The full article is on USA TODAY. My quote was also picked up on Time Magazine’s ‘It’s Your Money’ blog and reposted on the Battle Creek Enquirer in Michigan. The image credits on this post go to NASA for this beautiful photograph taken by the Terra satellite (which I cropped).
‘Best Camera’ iPhone App by Chase Jarvis September 26th, 2009
Chase Jarvis, a world-renowned commercial photographer, recently launched an iPhone application, book and online photo community to convince everyone that the best camera is the one that’s with you and absolutely anyone can snap a remarkable image. The app is aptly named Best Camera [iTunes link] and allows users to apply a dozen filters to existing images or take new snapshots from within the application.
Beyond just another photo iPhone app, Best Camera connects to Facebook, Twitter, email and the community created alongside the app. The accompanying community allows users to vote and share on images, but also see the process each photographer used to arrive at the final image. At the heart of this playful mobile application is a photographic philosophy that anyone can capture stories and beauty if they just challenge themselves to visually fool around.
Best Camera isn’t filled with groundbreaking technology, but it pairs a series of tools that are the framework for a vibrant and visually stunning community of images. As for popularity, after 8 hours in the iTunes store the app is #4 in photo apps and #33 among all paid applications. The book on Amazon is currently a number one “Mover and Shaker” and features photographs taken around the world by Chase Jarvis using nothing more than his iPhone and some filters. Chase Jarvis discusses the app in this brief introductory video:
[Special thanks to Alex and Chase]
Originally written for and published at PSFK.
Sunset for the Pint Glass August 27th, 2009
If there is one place that doesn’t like meddling, it’s the local pub, and in Great Britain the growing number of glass related pub injuries has led the government to investigate changing the beloved pint glass into a controversial plastic pint. According to recent statistics, over 5,000 pub-goers a year get glass related injuries from bar altercations, a figure that government officials believe can be lowered with a newly designed pint glass or simply changing the material. Design Bridge, the firm working on a plastic alternative, must tread carefully over this touchy subject due to the sense of tradition that surrounds the classic pint glass.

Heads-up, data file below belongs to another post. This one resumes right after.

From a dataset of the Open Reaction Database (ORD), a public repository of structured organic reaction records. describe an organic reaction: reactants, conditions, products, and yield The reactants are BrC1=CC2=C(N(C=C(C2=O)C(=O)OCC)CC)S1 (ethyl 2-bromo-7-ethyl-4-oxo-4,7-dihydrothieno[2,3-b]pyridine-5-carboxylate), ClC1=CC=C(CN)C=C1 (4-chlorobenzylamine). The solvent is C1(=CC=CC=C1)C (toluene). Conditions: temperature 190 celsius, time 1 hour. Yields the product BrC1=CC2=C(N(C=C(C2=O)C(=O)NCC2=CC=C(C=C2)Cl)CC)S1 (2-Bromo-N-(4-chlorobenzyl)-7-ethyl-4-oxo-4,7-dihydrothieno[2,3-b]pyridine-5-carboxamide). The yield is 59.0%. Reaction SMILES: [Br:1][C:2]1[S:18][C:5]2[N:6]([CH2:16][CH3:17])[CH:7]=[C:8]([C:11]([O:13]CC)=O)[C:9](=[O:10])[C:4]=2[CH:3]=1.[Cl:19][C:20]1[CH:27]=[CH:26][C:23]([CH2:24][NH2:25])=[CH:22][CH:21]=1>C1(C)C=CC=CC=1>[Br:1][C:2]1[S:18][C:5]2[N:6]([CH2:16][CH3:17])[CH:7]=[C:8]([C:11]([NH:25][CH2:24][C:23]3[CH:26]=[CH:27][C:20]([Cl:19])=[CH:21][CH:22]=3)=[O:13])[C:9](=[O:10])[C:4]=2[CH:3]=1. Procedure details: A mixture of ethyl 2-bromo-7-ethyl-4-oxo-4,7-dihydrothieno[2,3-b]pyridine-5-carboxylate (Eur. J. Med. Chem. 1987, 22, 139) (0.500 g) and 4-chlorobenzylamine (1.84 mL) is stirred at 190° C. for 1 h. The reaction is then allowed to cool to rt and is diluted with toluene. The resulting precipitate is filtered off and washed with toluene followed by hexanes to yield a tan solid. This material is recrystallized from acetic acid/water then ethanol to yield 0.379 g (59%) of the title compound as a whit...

The British Beer and Pub Association is in quite a tiff over the proposal and one member argues that the experience of a glass container is unparalleled because it “feels better, it has a nice weight and the drink coats the glass nicely.” For others, it’s simply a question of safety. The BBC reports on the touchy subject,
The Home Office Minister, Alan Campbell, said the redesign could make a significant difference to the number of revellers who are injured. He said: “Innovative design has played an important role in driving down overall crime, including theft, fraud and burglary. “This project will see those same skills applied to the dangerous and costly issue of alcohol-related crime and I am confident that it will lead to similar successes.”
Originally written for and published at PSFK.
America’s Growing Moped Gangs August 21st, 2009
Wired’s Bryan Derballa recently published a photo essay on the growing moped communities around the country and their passionate fascination with the fuel-efficient, but ailing, and often discarded, motorized bikes. Derballa’s three week immersion into the moped culture involved a run-in with the police and a group ride through Times Square.
The vibrant moped community in Brooklyn is centered on a little shop called the Orphanage in Greenpoint. The group support the little collection of bikes rescued from obscurity and repairs them to sputtering, though working, order. The mopeds often top out at 30 miles per hour and the little two-stroke engines pollute more than their larger counterparts, but more and more people are falling in love with these forgotten machines. This subculture, like much of the so-called hipster culture, thrives on the use of outdated technology like typewriters or NES consoles, though the moped community boasts a strong online forum. Beyond the Orphan gang of Brooklyn, there are moped “gangs” in most major US cities, including the Creatures of the Loin in San Francisco, the Puddle Cutter of Portland and Hell Satans in Richmond.
Wired: “Rebels Without a Hog: Inside Brooklyn’s Moped Gang”
Photos: Bryan Derballa/Wired.com
Originally written for and published at PSFK.